Officials seeking to dramatically alter the USPS are aware of its widespread popular support. A Pew Research Center survey released April 9 showed that 91 percent of respondents have a favorable view of the agency. This approval rate is the highest of all federal agencies. DeJoy responded to pushback from protesters and politicians in a statement released Aug. 18 noting that he would suspend operational changes at the Postal Service until after the election in order to “avoid even the appearance of any impact on election mail.”

A bi-partisan political attack

The corporate news media focus almost exclusively on the current crisis to create an impression of a troubled agency embroiled in political conflict between Republicans and Democrats. A look back to 2006 shows that the post office was severely damaged intentionally in a bipartisan political attack. This came in the form of the 2006 Postal Accountability and Enhancement Act which received bipartisan support.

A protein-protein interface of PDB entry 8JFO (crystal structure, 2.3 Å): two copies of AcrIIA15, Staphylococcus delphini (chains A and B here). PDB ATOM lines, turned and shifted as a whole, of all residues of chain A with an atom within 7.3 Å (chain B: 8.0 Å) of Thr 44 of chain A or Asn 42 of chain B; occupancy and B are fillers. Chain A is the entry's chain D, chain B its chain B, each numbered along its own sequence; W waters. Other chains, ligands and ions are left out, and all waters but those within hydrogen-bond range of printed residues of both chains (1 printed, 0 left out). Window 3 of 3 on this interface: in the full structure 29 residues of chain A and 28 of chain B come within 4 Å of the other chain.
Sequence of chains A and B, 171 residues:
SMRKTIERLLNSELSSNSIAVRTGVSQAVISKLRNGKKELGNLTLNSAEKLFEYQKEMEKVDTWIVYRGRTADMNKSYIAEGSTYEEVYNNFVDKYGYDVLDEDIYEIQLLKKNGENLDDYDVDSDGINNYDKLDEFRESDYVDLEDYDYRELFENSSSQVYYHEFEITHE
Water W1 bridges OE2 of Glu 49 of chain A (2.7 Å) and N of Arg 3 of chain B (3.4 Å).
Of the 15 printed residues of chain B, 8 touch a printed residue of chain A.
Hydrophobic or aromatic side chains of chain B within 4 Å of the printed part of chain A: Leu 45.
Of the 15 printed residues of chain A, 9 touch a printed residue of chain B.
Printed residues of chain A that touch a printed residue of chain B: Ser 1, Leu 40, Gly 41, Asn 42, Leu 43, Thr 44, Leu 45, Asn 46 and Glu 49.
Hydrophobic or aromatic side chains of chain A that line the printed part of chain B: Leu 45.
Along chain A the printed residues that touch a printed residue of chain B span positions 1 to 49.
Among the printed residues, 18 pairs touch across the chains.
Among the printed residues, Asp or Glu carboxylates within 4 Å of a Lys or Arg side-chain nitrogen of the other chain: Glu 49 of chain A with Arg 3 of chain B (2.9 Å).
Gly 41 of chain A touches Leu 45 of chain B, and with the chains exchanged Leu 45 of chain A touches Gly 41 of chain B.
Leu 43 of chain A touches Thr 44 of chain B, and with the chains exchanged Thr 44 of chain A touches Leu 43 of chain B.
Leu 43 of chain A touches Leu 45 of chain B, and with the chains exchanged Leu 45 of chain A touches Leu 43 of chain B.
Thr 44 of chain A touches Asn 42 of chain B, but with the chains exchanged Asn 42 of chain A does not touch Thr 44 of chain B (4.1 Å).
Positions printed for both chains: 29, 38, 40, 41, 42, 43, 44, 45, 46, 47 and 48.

The Act, signed into law by George W. Bush, mandates that the Postal Service allocate health and retirement funds for employees at least 50 years into the future. No other government agency or private company has been forced to take on such an extreme financial burden. This additional cost–approximately $5,5 billion each year–creates the illusion that the USPS is a troubled, poorly run agency. This in turn can force the agency to cut services, leading to eventual privatization. Almost all Republicans in the House of Representatives and every single Democrat voted in support of the 2006 Act.

Bipartisan attacks and efforts to privatize the Postal Service are similar to ongoing challenges to public education. Both offer unionized employment to essential workers. (The USPS employed just under 500,000 workers in 2019.)

Efforts to undermine and privatize the USPS are not going away, regardless of DeJoy’s assurances. People will always defend this vital work that helps to connect our worlds. The Party for Socialism and Liberation stands with postal workers and honors the essential service they provide our communities far and wide.